In most cases those wishes are sufficiently developed for them to form

the basis of submissions on the best interests of the child.6

A major role of the

separate representative is to keep the child informed of the progress

of the litigation.7 The representative also should act to minimise

the trauma to the child associated with the proceedings.8

The assumption that

children lack the judgment of adults is now being challenged. Many children

have the maturity and judgment to direct their lawyer just as many adults

have limited maturity and poor judgment but instruct legal representatives.

Children may better

accept decisions that they understand and have participated in making.

The inclusion in the Family Law Act of the wishes of the child as one

of the primary determining factors in deciding the best interests of that

child gives some voice to children in the process. There is evidence that

the increased sense of control by effective participation in these processes

is strongly related to the health, both psychological and physical, of

the child.

Submissions to the

Inquiry suggested that children feel marginalised by the best interest

advocacy. Children expressed a feeling of helplessness due to not being

listened to or believed. Some submissions maintained that many separate

representatives do not meet or interview the child but rely solely on

the assessment of their chosen social scientists to determine the best

interests of the child.9 One submission stated that '[o]ften

the separate representative for the child has never met the child let

alone attempted to understand the child's point of view'.10

Alternative

models of representation

The team approach

In the team approach,

the lawyer is not required to investigate directly and assess the best

interests of the child or to reach conclusions that he or she may not

be equipped to make. The representative takes instructions in the usual

manner from an appropriately trained and qualified social scientist who

is responsible for the assessment of the child's circumstances and the

determination of the child's best interests. In the team approach the

role confusion of the separate representative is reduced allowing the

representative to advocate according to the instructions or advice of

the social scientist. However the child still gets a bit lost in the process.

In fact what the team approach does is add an extra participant between

the child and the court as the decision-maker.

Direct representation

This model of representation

provides the child with a direct voice in the decision making process.

Direct legal representation avoids the role confusion associated with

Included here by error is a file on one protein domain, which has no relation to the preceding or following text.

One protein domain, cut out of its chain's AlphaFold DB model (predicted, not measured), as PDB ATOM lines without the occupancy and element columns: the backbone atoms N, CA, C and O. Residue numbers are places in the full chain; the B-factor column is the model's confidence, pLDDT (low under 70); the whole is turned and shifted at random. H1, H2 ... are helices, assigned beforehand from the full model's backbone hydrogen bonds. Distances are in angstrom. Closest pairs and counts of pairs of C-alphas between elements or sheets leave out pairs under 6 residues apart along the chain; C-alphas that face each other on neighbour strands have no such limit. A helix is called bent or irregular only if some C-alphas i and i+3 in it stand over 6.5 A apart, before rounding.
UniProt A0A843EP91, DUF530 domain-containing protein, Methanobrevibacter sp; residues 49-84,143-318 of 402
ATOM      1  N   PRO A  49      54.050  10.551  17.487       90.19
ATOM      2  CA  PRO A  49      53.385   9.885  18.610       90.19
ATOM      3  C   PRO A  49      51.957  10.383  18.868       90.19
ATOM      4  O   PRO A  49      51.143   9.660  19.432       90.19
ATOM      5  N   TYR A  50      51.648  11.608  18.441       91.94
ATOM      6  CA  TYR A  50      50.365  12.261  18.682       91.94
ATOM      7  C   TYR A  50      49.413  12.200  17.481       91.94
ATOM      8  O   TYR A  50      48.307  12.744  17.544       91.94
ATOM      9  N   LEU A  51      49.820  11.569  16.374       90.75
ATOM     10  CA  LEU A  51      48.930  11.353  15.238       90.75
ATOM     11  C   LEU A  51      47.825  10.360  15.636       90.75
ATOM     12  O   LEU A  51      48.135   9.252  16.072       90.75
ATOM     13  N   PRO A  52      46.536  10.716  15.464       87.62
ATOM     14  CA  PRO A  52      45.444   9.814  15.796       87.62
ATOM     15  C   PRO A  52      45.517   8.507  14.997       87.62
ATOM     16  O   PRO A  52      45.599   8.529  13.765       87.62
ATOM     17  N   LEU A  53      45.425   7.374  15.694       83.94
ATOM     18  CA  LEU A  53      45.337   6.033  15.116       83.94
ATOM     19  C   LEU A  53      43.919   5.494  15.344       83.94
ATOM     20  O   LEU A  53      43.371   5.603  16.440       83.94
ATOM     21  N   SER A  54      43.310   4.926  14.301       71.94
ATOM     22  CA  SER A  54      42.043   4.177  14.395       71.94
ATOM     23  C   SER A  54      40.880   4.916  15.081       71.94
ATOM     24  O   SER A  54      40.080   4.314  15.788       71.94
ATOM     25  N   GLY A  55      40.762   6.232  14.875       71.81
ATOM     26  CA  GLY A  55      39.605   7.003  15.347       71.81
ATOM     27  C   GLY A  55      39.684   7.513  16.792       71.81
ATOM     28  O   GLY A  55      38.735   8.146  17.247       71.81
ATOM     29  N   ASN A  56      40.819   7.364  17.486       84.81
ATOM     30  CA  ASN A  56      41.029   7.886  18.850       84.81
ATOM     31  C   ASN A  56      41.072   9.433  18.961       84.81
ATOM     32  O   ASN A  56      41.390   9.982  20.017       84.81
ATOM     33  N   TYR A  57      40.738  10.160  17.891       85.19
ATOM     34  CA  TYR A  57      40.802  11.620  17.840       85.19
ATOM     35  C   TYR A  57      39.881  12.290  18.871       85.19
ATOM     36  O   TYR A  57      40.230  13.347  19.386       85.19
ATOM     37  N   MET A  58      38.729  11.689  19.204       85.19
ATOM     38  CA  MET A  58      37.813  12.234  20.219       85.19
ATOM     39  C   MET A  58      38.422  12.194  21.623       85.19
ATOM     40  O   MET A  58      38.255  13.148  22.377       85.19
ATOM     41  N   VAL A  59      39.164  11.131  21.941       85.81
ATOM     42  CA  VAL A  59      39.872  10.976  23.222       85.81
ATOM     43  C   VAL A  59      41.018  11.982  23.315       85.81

best interests advocacy by establishing a lawyer-client relationship between

the representative and the child. It allows children to participate directly

in proceedings if they are able and willing to do so.

The

Inquiry's approach

The Inquiry wrestled

with the various modes of advocacy for children and was not convinced

that any one model is appropriate to all circumstances. The needs of children

differ to such an extent that there can be no single model appropriate

for all children. However, the basis of the representation and the roles

and functions of the representative should be clear to the court, the

representative and the child concerned. This requires clear ethical and

practical standards for all representatives to ensure that there is appropriate

participation of an engagement with the child.

The need for

standards

No detailed standards

have been developed by the legal profession for representation of children

in any Australian jurisdiction. The Federation of Community Legal Centres

noted an ad hoc approach to the representation of children. Furthermore

differences are emerging between jurisdictions in the roles and functions

of representatives. The Inquiry heard evidence of different advocacy approaches

in the various jurisdictions.

The legal profession

needs to determine the ethical basis and corresponding rules and standards

for the representation of children in the Family Law jurisdiction covering

both the situation when the child wishes to participate and that when

the child is not able or willing to participate.

The Inquiry recommended

that clear standards for the representation of children in all Family

Law proceedings should be developed. Among other matters, these standards

should require

  • In all cases where